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Transcripts for Section 4 of Episode 78
|24:06||This past week the last amnesty hearing of the year took place in Port Elizabeth. Next year the Truth Commission process will be dominated by amnesty hearings starting in late January. Slowly a picture is forming of how the amnesty committee thinks and which human rights violations they consider to be pardonable and which ones not. Let’s take a look at some of the most recent judgements handed down by the Amnesty Committee.||Full Transcript|
|24:31||The Amnesty Committee has now processed more than 7000 amnesty applications, the majority of which have been rejected. Only 738 amnesties have been granted. One of the most recent judgements is in one of the applications of notorious Eastern Cape security policeman Gideon Niewoudt. He has applied for amnesty for his role in the car bomb that killed three policemen in Motherwell, the murders of the Pebco Three, the Cradock Four, Siphiwo Mtimkulu, Topsy Mdaka and Steven Bantu Biko. The judgements in all these cases are still pending, but the amnesty committee has refused him amnesty for the 1985 assault of UDF activist Mkhuseli Jack. They refused on the grounds that Niewoudt ”…did not make a full disclosure.” In its judgement the panel said that the versions given by the amnesty applicant and the victim differ materially. They rejected Niewoudt’s version that he had simply struck Jack a few times with a sjambok and accepted Jack’s version of a far more vicious assault and ...more||Full Transcript and References|
|25:51||Which methods did you apply? // I referred to the assault as the method and because his resistance was broken down I then had an interview with him.||Full Transcript|
|26:13||Gideon Niewoudt’s legal team has now asked that all other amnesty applications by Niewoudt should be heard by a different committee than the one that handed down this recent decision. They argued that the same committee would be biased in other cases. The application was granted and Niewoudt will now be heard separately from other Eastern Cape applicants and by a different committee. ||Full Transcript|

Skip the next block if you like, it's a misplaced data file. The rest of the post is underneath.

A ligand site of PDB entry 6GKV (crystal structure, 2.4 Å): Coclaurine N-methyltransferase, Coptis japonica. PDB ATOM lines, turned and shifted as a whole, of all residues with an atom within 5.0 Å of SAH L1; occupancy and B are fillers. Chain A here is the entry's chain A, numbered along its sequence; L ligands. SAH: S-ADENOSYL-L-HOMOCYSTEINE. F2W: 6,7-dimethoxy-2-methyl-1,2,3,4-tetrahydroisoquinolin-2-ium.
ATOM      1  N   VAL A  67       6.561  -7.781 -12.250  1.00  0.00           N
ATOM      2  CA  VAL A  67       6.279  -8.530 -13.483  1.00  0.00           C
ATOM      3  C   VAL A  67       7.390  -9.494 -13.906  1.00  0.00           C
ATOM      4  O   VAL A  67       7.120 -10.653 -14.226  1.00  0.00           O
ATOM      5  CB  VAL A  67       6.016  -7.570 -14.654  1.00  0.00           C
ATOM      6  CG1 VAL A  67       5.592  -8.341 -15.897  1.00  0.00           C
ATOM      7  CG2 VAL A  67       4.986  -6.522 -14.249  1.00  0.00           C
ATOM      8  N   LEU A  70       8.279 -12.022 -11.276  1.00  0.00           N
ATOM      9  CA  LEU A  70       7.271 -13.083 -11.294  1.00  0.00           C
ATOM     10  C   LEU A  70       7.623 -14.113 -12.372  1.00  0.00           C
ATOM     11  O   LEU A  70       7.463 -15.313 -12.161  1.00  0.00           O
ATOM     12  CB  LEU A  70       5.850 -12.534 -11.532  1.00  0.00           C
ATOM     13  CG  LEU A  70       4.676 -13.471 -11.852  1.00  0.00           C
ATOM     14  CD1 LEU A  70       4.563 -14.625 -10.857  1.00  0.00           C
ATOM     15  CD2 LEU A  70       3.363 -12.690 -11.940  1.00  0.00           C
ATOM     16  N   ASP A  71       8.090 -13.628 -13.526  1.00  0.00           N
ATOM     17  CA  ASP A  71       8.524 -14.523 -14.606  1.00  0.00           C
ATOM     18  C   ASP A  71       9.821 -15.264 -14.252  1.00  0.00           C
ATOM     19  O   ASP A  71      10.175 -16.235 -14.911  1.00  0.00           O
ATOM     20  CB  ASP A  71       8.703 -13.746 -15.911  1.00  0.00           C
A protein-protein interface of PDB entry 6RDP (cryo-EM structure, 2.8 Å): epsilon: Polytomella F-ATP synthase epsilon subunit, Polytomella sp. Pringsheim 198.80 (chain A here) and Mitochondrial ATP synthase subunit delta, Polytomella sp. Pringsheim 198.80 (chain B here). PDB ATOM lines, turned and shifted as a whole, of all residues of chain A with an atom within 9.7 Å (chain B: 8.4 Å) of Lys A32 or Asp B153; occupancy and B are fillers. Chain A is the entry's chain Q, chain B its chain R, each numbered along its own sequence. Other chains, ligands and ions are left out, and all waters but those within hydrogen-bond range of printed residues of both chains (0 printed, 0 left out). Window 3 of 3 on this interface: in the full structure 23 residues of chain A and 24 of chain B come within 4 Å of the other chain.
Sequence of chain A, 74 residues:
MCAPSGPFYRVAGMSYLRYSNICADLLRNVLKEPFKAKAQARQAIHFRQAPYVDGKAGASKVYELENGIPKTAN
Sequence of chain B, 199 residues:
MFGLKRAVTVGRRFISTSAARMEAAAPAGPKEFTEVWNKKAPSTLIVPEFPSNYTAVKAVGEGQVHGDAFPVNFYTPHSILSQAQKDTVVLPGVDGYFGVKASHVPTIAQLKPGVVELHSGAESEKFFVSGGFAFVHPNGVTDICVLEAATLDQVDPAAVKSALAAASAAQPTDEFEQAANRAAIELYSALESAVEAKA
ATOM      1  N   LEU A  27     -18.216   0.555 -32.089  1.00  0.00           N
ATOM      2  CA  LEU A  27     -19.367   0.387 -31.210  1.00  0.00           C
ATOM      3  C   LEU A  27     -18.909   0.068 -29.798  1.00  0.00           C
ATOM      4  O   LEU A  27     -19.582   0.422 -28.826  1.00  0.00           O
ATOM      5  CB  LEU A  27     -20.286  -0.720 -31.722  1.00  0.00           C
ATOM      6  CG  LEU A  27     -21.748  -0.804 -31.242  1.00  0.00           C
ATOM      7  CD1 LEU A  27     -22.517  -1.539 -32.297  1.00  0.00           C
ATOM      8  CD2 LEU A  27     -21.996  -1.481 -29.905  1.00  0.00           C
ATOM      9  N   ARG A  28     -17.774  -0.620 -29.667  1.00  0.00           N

|26:36||Another contentious recent judgement is the granting of amnesty to 37 ANC members including Deputy President Thabo Mbeki, Defence Minister Joe Modise and other members of the cabinet. The ANC collectively applied for all actions committed during the liberation struggle. The Committee accepted this collective application and granted amnesty collectively. They found that all the conditions for granting of amnesty had been met and that there was no need for a public hearing of applications. They also said that the acts applied for by the ANC’s collective application ”did not constitute gross violation of human rights.” // Opposition parties, including the National Party, objected to these findings saying that amnesty could not be granted collectively but only for specific acts. They lodged a complaint with the Commission and the Commission has now asked for independent legal advice on these findings.||Full Transcript and References|
|27:43||The Committee has also refused amnesty to right winger Johannes Slippers. Slippers killed a black man during a white by night campaign in Belfast in 1990. He is serving a ten year prison sentence for this murder.||Full Transcript and References|
|28:00||I identified myself with the objectives of the AWB and believed that they could bring about the necessary political challenges.||Full Transcript|
|28:12||Judge Bernard Ngoepe and Advocate Sisi Kampepe disagreed with a third member on the panel, Advocate Chris de Jager. They said Slippers should be refused amnesty because the killing was ”grossly out of proportion with the AWB objective” of keeping blacks out of the town. They also said the act was ”not associated with a political motive.” De Jager said amnesty should be granted to slippers but the majority decision was handed down and amnesty was refused.||Full Transcript|
|28:45||After the short break, the boys on the border.||Full Transcript||